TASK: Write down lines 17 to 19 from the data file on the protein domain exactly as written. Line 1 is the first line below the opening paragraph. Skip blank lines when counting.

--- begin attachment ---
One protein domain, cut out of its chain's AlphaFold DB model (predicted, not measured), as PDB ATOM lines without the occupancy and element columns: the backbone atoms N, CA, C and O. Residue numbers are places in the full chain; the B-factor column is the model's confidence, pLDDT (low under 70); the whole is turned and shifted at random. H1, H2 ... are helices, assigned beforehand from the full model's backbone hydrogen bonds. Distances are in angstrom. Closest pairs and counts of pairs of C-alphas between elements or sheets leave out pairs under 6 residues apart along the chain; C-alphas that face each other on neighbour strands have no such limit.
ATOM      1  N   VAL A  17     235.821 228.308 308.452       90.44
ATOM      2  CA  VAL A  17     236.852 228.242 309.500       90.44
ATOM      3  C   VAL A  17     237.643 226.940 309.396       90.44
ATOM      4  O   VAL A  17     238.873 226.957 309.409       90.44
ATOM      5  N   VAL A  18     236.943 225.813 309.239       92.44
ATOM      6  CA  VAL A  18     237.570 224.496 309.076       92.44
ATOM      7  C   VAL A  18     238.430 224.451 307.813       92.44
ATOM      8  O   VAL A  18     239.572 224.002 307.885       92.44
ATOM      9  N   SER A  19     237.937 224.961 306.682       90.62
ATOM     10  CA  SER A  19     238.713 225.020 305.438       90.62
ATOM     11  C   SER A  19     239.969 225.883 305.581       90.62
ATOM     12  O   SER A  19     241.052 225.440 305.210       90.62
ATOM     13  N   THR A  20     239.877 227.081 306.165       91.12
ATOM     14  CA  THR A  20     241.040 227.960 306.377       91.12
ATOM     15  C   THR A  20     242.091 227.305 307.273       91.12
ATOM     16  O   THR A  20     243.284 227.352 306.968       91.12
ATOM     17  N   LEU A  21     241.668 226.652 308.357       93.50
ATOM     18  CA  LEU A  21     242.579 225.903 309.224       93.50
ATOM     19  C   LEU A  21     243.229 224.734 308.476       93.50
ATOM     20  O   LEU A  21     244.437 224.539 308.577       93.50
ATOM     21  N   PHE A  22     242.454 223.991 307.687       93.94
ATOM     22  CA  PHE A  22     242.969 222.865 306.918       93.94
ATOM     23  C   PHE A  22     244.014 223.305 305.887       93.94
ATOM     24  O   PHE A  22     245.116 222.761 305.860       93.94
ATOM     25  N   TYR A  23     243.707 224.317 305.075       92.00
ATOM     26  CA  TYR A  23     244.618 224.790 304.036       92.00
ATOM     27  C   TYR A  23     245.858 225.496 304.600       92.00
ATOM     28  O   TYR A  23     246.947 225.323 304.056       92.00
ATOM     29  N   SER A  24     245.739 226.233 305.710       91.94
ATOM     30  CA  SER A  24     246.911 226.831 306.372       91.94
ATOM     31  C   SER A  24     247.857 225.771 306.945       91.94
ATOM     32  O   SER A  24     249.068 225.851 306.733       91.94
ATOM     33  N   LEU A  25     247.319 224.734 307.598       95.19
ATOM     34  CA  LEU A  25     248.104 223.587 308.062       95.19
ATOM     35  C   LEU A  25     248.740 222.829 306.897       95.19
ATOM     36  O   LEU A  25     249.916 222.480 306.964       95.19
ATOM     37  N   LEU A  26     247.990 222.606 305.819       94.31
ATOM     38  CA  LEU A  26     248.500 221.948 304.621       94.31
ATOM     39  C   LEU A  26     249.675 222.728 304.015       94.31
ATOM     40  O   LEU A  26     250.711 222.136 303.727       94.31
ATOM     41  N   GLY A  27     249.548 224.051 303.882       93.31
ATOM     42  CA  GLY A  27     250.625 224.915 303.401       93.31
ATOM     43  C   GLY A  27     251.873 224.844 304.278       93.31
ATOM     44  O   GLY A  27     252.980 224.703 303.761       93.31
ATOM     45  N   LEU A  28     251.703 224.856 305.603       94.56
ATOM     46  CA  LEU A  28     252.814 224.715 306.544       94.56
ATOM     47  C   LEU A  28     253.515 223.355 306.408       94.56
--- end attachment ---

ATOM     17  N   LEU A  21     241.668 226.652 308.357       93.50
ATOM     18  CA  LEU A  21     242.579 225.903 309.224       93.50
ATOM     19  C   LEU A  21     243.229 224.734 308.476       93.50